About Hyperbaric Medicine
What is hyperbaric oxygen therapy?
Hyperbaric oxygen therapy (also known as hyperbarics or HBO2 therapy) provides additional oxygen to a patient’s body tissues to jump-start or to expedite the healing process. This is accomplished in a chamber pressurized with compressed air. Breathing 100% oxygen to supersaturate the patient’s body helps to heal infected, injured, or compromised areas. Hyperbaric oxygen therapy can be used as the primary treatment or as adjunctive treatments to other forms of traditional treatment modalities, such as surgery or antibiotic therapy.
Hyperbaric oxygen therapy is widely recognized by the medical community as a highly effective modality of rehabilitative therapy. It is covered under most major insurance plans, as well as Medicare, Tricare, Workers Compensation, State Merit, and other payment programs.
A word diagram of the phrase hyperbaric oxygen helps clarify the treatment’s meaning:
How does hyperbaric oxygen therapy work?
Under normal atmospheric conditions, the air we breathe is composed of 21% oxygen and 79% nitrogen. During hyperbaric oxygen therapy, those conditions are altered. The barometric pressure can be increased up to three times normal atmospheric pressure, while the air is changed to 100% oxygen.
The increased chamber pressure and pure oxygen breathed by the patient combine to greatly increase the oxygen-carrying capacity of the patient’s blood. Essentially, the blood becomes supersaturated with oxygen and the supply of life-giving oxygen to the tissues increases significantly. This boost of oxygen stimulates and accelerates the body’s natural healing process.
What is a hyperbaric chamber?
Hyperbaric oxygen therapy is delivered through treatment sessions, or “dives,” in a pressurized vessel known as a hyperbaric chamber. HyOx uses multi-patient chambers at its Atlanta hyperbaric oxygen therapy medical treatment centers. Regardless of their specific configuration, hyperbaric chambers are designed to safely create a pressurized environment (equivalent to 2-3 times the pressure of air at sea level) for the patient. Despite this similarity, there are differences among hyperbaric chambers. The major differences are in the manner in which oxygen is delivered to the patient and the comforts associated with each chamber.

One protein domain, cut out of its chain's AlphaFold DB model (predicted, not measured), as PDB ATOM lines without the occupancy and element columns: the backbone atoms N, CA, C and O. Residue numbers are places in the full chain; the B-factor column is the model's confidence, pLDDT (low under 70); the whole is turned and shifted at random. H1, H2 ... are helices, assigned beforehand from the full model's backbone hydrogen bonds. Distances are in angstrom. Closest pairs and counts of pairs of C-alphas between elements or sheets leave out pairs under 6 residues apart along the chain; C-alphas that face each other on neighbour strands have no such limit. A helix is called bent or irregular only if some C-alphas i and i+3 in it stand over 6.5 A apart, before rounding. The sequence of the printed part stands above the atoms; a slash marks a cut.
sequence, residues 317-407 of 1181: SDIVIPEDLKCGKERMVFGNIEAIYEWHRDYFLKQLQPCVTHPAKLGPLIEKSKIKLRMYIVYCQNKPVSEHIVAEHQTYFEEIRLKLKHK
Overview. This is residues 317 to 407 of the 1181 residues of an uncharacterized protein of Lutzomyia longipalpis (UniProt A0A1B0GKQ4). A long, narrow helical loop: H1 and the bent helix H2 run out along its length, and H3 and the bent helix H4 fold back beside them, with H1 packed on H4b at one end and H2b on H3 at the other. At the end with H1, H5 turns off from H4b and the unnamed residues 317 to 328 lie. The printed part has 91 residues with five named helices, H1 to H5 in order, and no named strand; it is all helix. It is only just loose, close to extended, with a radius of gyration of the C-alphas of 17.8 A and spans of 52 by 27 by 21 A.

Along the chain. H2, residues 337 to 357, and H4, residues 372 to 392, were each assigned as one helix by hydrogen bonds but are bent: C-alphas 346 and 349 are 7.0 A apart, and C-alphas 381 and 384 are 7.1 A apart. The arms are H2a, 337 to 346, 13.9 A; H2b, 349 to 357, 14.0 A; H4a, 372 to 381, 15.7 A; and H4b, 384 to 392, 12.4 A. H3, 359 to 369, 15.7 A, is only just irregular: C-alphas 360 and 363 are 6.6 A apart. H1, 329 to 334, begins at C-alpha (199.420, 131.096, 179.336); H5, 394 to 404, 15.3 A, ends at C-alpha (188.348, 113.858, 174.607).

Monoplace chambers treat one patient at a time. Patients typically must lie flat in one position during the treatment. Usually, the chamber is pressurized with 100% oxygen which the patient breathes directly.
HyOx Multi-patient chambers can accommodate up to 12 patients at the same time. Patients either sit in “airline-style” seats or lay on a stretcher if warranted by their condition. The chamber is pressurized with compressed air and patients breathe oxygen through specially-designed hoods, face masks or endotracheal tubes. Since they are not in a confined space, patients are free to stand, move about and stretch during the treatment. In case of a medical emergency, hands-on treatment is provided instantaneously, without the decompression wait time associated with monoplace single-patient chambers.
HyOx operates Georgia’s largest multi-patient hyperbaric chambers. HyOx’s chambers are 31 feet in length and 9 feet in diameter. The chambers can comfortably accommodate 12 sitting patients plus attendants, who remain with patients throughout the treatment. During treatment, patients can read, listen to music, or watch videos on the chamber’s entertainment system. Medications, beverages, snacks, and a private restroom are available at all times during treatment in HyOx’s multi-patient hyperbaric chambers. Engineered and manufactured by Gulf Coast Hyperbarics, a Florida firm whose clients include NASA’s Johnson Space Center, HyOx’s chambers are made with the same materials used in the construction of high-pressure oil pipelines.